LOS ANGELES — Talk about déjà vu. The first major televised award show of 2022 was postponed. It's disappointing, entertainment journalist Scott Mantz said, but on-trend with the past couple of years, especially with the recent surge of the contagious omicron variant.

What You Need To Know

  • The Critics Choice Awards, which were set for Jan. 9, were postponed due to the omicron variant of COVID-19

  • No word yet on a new date

  • The Golden Globes are set for Jan. 9; no word yet if they will be impacted by COVID-19

  • The Palm Springs International Film Festival awards gala was canceled due to COVID-19

"It's not surprising that these awards shows are getting canceled or postponed. What is surprising is how fast this all happened," Mantz said.

Mantz, who reviews films and is a member of the Critics Choice Association, has been covering Hollywood for 20 years. Spectrum News first spoke to him a few weeks ago about the excitement ahead of the Critics Choice Awards.

Now, the tone is a bit different.

"I was certainly relieved when the word came through a couple days later that it was postponed to a later date. It was the smart thing to do. It was the right thing to do," he said.

Yet to be seen is how the omicron variant will impact other award shows, but Mantz said at the end of the day, the timing of these shows leading up to the Oscars doesn't matter. A Critics Choice or Golden Globe award handed out weeks or a month later still holds the same prestige, so no issue there.

"The biggest impact here right now is disappointment. Some of these awards shows were just a couple weeks away," he said.

So disappointment aside, will they have an audience if and when postponed awards shows return?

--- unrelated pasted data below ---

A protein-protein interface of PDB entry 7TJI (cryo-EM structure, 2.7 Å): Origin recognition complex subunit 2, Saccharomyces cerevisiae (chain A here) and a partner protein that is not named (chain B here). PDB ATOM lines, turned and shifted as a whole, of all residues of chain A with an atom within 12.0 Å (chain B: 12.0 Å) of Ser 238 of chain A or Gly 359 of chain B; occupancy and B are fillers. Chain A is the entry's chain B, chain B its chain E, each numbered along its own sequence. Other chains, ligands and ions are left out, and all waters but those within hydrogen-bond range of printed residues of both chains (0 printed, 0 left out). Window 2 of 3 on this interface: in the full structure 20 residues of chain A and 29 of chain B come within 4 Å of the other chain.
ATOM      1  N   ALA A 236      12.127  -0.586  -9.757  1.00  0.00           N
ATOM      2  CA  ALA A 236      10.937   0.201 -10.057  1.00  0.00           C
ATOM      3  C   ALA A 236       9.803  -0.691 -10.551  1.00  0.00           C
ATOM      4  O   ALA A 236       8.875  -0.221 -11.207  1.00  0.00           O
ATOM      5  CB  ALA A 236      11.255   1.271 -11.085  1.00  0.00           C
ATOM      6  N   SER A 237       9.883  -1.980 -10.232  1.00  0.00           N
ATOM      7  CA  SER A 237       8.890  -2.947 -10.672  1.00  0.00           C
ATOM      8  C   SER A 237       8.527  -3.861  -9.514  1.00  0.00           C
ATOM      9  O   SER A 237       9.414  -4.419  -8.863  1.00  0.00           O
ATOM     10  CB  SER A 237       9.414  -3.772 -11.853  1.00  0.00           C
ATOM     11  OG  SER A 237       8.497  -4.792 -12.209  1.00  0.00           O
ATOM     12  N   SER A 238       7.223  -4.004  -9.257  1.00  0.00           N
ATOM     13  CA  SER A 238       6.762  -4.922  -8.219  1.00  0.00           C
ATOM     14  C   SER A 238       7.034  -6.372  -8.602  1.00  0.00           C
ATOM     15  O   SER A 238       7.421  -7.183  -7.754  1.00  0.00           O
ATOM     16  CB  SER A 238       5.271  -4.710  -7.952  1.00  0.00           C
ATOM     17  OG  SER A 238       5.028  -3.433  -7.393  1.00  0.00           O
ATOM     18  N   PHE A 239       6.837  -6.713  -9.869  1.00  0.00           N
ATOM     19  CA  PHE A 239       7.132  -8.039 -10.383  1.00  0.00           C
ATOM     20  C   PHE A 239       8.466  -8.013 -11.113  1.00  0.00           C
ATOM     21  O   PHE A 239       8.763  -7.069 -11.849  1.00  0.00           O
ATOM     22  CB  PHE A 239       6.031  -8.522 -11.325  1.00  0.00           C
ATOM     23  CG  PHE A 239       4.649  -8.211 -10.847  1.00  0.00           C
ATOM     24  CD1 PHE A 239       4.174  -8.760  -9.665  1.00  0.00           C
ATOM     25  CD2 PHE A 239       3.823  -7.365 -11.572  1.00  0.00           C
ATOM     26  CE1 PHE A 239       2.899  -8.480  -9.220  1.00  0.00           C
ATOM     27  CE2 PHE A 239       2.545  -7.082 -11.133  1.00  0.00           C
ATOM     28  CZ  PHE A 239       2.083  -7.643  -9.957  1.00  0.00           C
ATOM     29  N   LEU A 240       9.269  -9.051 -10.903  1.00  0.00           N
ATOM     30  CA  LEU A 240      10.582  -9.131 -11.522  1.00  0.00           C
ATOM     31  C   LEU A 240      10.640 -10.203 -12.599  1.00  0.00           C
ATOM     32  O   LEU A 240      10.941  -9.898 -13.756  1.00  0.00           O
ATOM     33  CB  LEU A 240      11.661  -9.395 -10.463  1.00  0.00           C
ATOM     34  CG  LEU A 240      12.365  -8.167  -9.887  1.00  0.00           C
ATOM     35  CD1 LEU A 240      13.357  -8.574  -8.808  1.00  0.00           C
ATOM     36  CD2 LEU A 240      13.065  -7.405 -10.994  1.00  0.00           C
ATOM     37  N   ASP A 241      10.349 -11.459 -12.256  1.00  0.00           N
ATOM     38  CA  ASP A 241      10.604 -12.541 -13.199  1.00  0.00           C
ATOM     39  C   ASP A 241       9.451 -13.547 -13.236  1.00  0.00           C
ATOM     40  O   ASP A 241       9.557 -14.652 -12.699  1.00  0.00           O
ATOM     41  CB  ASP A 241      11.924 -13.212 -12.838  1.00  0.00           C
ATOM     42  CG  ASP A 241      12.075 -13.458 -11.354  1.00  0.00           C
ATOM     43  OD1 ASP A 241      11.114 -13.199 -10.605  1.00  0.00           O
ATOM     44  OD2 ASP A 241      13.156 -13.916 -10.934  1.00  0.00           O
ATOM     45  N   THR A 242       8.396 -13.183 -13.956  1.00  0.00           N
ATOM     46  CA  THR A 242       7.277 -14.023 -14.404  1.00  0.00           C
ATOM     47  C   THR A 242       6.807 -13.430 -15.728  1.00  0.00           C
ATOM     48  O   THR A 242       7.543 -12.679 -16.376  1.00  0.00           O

Award show viewership has been on the decline for years. Add to that some public disinterest in celebrity as the political divide grew over the last few years.

Will award shows ever make a big comeback? Have they lost their allure?

"In recent years, there's been a big gap between the types of movies that make a lot of money at the box office and specialty films that don't do great at the box office but do great at the Academy Awards. I think what the pandemic did was it increased that gap and it increased the speed at which people will decide which movies they're going to see in theaters and which ones they're going to wait for streaming or not see at all. Those are the films that usually get nominated and win Academy Awards," he said.  

Not to mention there is so much content out there — there are too many streaming services to count nowadays — plus an oversaturation of celebrities on social media. Seeing a star on the red carpet at an award show is not as exciting as it used to be, but if anything can change all this, Scott said, it is the Oscars.

"The big thing the Academy Awards needs is a return to honoring movies that most people will have seen. When you have a movie like 'Nomadland,' when you have a movie like 'Parasite,' which are great films but not blockbusters, people are not going to tune into the Academy Awards to see how those movies do because a lot of people haven't even seen them," he said.

Until Oscar nominations come out, or as Mantz said, a guidebook to public interest in the show, there is no knowing if Hollywood's biggest night will bring back big numbers or if it also will be another déjà vu.